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Travel Trailer Camping: Something to Consider!

Inside a Camper can Be nicer than a home!

Like many Americans I have wanted to spend as much time with my family as possible. As my children have gotten older, I have noticed how quickly time can get away from you, and to salvage what time I had left with my kids, it crossed my mind to search for an RV.

According to RVblogger.com, here are some interesting RV camping Demographics

RV Camping Consumer Demographic Data

  1. In the last year, there has been an increase of one million new camper households. Since 2014 there has been an estimated increase of 7 million camper households that consider themselves annual campers.
  2. Since 2014, the percentage of campers that camp three or more times annually has increased by 72 percent. This comes after there was significant growth between 2014 and 2017 in the number of new camper households. This influx of new campers largely comes from an influx of younger and more diverse campers. 
  3. Half of all campers credit their love of the outdoors as the primary reason for their interest in camping. This reason has remained number one among camping enthusiasts for over five years of research.
  4. The momentum of camping can also be attributed to the increase in camper’s self-identifying as lifelong campers. Roughly one third of all campers now consider themselves to be lifelong campers. This is the highest it has ever been in the history of the report. It should also be noted that younger campers such as millennials (ages 22 to 37), and Gen Xers (ages 38-53) are more likely to identify themselves as lifelong campers than in previous years.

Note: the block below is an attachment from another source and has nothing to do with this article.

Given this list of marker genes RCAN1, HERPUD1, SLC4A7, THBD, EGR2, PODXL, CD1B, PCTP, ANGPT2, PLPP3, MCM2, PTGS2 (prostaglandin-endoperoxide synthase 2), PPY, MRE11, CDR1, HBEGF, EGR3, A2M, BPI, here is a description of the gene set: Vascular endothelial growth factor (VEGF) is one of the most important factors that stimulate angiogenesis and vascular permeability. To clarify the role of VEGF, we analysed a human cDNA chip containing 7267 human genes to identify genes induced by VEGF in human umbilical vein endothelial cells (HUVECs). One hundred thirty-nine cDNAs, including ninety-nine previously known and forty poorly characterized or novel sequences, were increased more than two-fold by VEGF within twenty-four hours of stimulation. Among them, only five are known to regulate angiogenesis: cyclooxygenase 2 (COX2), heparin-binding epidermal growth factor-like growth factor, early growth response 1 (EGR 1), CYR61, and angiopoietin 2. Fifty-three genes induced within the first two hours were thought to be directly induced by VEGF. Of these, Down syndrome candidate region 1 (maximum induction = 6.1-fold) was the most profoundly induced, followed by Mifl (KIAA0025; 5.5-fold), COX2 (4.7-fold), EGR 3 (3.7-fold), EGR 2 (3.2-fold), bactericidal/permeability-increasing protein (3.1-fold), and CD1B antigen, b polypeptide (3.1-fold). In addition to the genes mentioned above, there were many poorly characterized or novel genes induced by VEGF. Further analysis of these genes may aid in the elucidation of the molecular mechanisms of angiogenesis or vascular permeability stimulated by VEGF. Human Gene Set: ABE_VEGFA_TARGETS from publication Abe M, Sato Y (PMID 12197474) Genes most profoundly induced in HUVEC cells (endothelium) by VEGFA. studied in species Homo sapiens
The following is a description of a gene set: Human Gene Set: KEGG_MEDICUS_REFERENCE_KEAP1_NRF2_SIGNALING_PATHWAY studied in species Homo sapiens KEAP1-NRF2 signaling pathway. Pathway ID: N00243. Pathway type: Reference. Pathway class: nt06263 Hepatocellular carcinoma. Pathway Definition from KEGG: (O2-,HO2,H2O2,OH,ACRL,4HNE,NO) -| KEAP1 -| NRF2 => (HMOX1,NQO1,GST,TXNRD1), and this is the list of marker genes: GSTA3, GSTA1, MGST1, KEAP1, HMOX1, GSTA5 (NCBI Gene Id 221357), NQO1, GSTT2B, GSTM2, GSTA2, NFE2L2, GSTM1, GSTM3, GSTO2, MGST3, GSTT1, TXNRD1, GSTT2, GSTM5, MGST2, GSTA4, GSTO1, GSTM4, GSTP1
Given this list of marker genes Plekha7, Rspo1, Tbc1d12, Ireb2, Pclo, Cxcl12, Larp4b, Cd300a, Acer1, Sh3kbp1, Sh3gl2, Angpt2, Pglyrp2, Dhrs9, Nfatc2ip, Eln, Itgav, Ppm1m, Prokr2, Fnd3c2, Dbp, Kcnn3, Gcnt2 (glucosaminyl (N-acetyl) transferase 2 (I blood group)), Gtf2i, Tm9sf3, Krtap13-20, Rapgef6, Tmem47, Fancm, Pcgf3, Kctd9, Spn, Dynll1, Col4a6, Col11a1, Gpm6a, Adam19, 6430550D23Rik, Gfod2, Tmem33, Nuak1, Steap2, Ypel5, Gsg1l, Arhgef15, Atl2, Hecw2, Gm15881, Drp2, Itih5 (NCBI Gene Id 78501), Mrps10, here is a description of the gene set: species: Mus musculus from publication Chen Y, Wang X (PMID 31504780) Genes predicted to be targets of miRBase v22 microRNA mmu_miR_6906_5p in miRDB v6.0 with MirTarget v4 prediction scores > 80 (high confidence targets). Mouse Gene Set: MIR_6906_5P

5. 50 percent of millennials say life events enable them to camp more often. These life events include things like having children and getting an increase in income. Camping families with campers that are under the age of 18 have also been found to be the most devoted group of campers. With children in the household there is extra motivation to own camping gear whether it is something small like a tent, or something larger like an RV.
  6. For the first time in this report’s history, in 2018 the percentage of new campers from multicultural groups outpaced the percentage of new Caucasian campers. New campers remain more diverse than the actual population of the United States. Hispanic campers exceed what would be expected in the overall population by six percent (22 percent vs 16 percent). Asian Americans represent at a rate that is three times higher than their percentage in the United States population.
  7. Glamping and van life were not included in the 2019 North American Camping Report until recent years because it was not considered a camping category at the time. However, now more than half of all campers surveyed have expressed interest in glamping sometime in the next year

After talking to my wife, she also had some interest in looking, so the first place we ran off to was our friendly neighborhood Camping World. One thing I liked about camping world was the pretty much hands-off approach. They did not hound me like a used car salesman. Instead, they would only answer questions when I had them and they allowed us to jump in and out of all the RV’s we looked at like kids. My list of wants and needs and my wife’s list of wants and needs were completely different, and her list of wants and needs quickly became the forefront checklist of what we needed. I would think most husbands could agree. If you are going to bring your wife to a campsite, you better make sure she is comfortable.